If you’re a hunter who lives for those glorious fall days when the crisp air insistently says “pheasant time,” there’s no better place than South Dakota. It’s where American strikers can experience a bit of heaven on earth. The Mount Rushmore State remains a world-class destination for pheasants – and rightly so: the average annual pheasant harvest over the past 10 years is 1.2 million turkeys!
Because the state knows how important pheasants are to its economy (the neck pheasant is, after all, the official state bird), it makes sure that visiting hunters have ample access to public land. South Dakota also has easily accessible private land for rent from the state where you can enjoy your sport. These public lands include a variety of classic pheasant grounds, from rolling river bluffs, to wild pastures, even ditches and groves where hunters will enjoy free hunting (only a hunting license is required) on these public lands.
The state has also created several programs designed to give hunters access to private land. Walk-In Areas (WIA) are privately owned lands operated as farms and working ranches that are leased for public hunting access by the South Dakota Game, Fish and Parks Department. No further permission is needed from landowners to hunt these areas.
Conservation Reserve Enhancement Program (CREP) areas are open year-round for public hunting. CREP lands are owned by private individuals who have enrolled them in the Conservation Reserve Program (CRP) and signed a lease agreement with the South Dakota Game, Fish and Parks Department to provide public hunting. Right now, there are 74,000 acres of CREP in the James River Valley. There are currently 445 associates in the program. CREP is an outstanding pheasant hunting opportunity.
Game Production Areas (GPAs) are generally managed for the production and maintenance of all wildlife. Although certain areas are managed for certain species of wildlife, all wildlife benefits. South Dakota has approximately 730 Game Production Areas, totaling more than 281,000 acres. Of this, about 3,900 hectares per year are planted in food plots. There are also 1,600 acres of nest-covered GPA.
The best way to find these hunting areas is to pick up a copy of the South Dakota Public Hunting Atlas, which is printed each year in early August. This hunting guide lists all lands open to public access (federal) and state lands, as well as private lands leased for public access for hunting. It’s an invaluable guide, so don’t leave home without it. You can also always find the most up-to-date information in the Public Hunting Atlas online.
The state is also home to a host of guiding facilities and services. Here, hunters can choose from self-guided or fully guided hunting. Out-of-state hunters will find that a hunt can fit nearly any budget, another reason so many families and friends gather together in the fall to enjoy the ponds and farmland that create ideal pheasant cover.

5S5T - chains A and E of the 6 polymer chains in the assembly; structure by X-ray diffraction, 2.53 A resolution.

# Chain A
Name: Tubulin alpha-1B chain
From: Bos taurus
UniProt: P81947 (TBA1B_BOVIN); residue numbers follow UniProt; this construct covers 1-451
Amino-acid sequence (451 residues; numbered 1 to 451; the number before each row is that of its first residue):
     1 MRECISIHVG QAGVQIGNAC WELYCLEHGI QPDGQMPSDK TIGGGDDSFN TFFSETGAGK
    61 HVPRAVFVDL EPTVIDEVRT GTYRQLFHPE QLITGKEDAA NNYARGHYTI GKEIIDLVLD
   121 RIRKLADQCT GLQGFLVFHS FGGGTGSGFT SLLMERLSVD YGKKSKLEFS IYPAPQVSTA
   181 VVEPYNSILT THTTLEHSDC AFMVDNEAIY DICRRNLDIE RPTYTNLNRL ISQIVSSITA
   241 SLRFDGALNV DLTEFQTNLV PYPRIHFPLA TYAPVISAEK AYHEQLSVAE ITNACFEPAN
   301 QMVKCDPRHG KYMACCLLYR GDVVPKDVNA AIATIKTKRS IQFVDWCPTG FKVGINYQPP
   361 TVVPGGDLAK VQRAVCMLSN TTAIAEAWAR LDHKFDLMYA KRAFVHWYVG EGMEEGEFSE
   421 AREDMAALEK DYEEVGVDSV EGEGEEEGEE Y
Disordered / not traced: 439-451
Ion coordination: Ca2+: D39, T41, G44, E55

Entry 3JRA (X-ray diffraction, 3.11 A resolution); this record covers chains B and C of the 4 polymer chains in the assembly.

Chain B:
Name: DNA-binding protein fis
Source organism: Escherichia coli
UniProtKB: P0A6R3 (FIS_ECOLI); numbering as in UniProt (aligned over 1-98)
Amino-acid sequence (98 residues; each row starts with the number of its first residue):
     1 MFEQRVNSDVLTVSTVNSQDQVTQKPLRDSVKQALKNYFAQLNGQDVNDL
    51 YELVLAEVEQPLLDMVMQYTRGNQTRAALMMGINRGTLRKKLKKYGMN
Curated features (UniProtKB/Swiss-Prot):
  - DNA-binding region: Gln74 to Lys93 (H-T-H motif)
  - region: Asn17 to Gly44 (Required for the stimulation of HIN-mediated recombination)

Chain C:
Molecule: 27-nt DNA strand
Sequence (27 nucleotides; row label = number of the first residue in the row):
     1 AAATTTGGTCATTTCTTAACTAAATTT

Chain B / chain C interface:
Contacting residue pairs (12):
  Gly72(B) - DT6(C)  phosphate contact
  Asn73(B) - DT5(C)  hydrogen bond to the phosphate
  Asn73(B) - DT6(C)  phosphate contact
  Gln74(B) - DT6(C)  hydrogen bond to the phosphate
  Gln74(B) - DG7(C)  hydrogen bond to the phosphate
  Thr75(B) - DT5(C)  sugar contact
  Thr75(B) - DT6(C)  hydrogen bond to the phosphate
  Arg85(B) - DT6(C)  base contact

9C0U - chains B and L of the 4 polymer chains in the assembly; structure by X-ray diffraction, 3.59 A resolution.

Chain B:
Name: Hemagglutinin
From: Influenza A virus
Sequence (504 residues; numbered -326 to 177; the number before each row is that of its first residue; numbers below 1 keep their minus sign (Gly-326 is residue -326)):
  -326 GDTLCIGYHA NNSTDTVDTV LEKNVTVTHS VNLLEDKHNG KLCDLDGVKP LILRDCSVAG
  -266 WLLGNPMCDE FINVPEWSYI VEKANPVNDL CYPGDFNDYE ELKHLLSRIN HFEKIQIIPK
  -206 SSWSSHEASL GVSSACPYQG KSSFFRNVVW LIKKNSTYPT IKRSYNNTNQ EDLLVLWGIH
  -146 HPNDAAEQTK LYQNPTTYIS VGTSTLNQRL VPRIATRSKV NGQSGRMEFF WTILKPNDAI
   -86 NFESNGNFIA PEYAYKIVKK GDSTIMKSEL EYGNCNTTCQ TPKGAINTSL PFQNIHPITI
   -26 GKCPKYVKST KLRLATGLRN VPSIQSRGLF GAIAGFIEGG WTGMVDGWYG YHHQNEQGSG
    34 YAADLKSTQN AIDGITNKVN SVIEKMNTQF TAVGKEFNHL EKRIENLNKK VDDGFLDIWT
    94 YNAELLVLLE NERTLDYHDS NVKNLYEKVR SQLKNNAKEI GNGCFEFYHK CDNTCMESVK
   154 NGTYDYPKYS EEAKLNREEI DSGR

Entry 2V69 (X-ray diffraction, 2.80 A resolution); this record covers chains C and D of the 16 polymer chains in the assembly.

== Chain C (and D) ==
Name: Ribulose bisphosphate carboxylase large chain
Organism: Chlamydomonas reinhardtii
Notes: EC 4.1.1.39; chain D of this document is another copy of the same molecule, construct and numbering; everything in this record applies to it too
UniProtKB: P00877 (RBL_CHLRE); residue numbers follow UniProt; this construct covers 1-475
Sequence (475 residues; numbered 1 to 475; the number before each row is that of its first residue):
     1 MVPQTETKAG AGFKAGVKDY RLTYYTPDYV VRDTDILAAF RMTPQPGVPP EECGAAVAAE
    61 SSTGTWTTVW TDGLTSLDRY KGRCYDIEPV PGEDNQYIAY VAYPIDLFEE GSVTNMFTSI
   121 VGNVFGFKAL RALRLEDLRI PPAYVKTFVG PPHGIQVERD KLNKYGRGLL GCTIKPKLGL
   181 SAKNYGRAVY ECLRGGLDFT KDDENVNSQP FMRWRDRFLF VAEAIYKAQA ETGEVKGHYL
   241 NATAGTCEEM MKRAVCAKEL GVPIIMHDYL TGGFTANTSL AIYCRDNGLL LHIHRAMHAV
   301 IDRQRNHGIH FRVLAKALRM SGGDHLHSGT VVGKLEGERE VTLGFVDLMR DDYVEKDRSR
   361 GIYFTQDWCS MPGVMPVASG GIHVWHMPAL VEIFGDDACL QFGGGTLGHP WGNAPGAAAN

I have hunted pheasants in South Dakota three times in the last ten years, and it is by far the best pheasant hunting I have ever enjoyed. Imagine walking through a cornfield half a mile long, dogs in front, tails up, on the track of birds running ahead of you. The hounds are calling to their charges, and the lines of hunters march in step, eagerly awaiting the noisy flush of a pheasant. The loud chirping of the bird is definitely music to your ears. When you reach the end of the row, the birds see the blockers. They now know they need to get on the air. That’s when it all breaks down with the birds blowing up and out like a Fourth of July Roman candle. It’s an incredible sight.
On another hunt I passed through thick grassland cover. This is a completely different experience than walking down a corn row. You’ll never know what you’ll bump into in the waist-deep grass, like the huge one bedded down right in front of me. It took my breath away.
To add to the adventure, hunting this terrain is really a game of hide and seek because you can’t track a turkey running on the ground. Some birds will sit tight as you pass, only to explode after you. At other times, they suddenly burst forward, seemingly out of nowhere. Such behavior will surely keep you on your toes.
It is said that when the ears of corn turn brown, South Dakota turns orange. Absolutely true. For more information go to HuntTheGreatest.com. More information is also available from South Dakota Game, Fish & Parks.
Made possible with the support of the South Dakota Department of Tourism and South Dakota Game, Fish and Parks.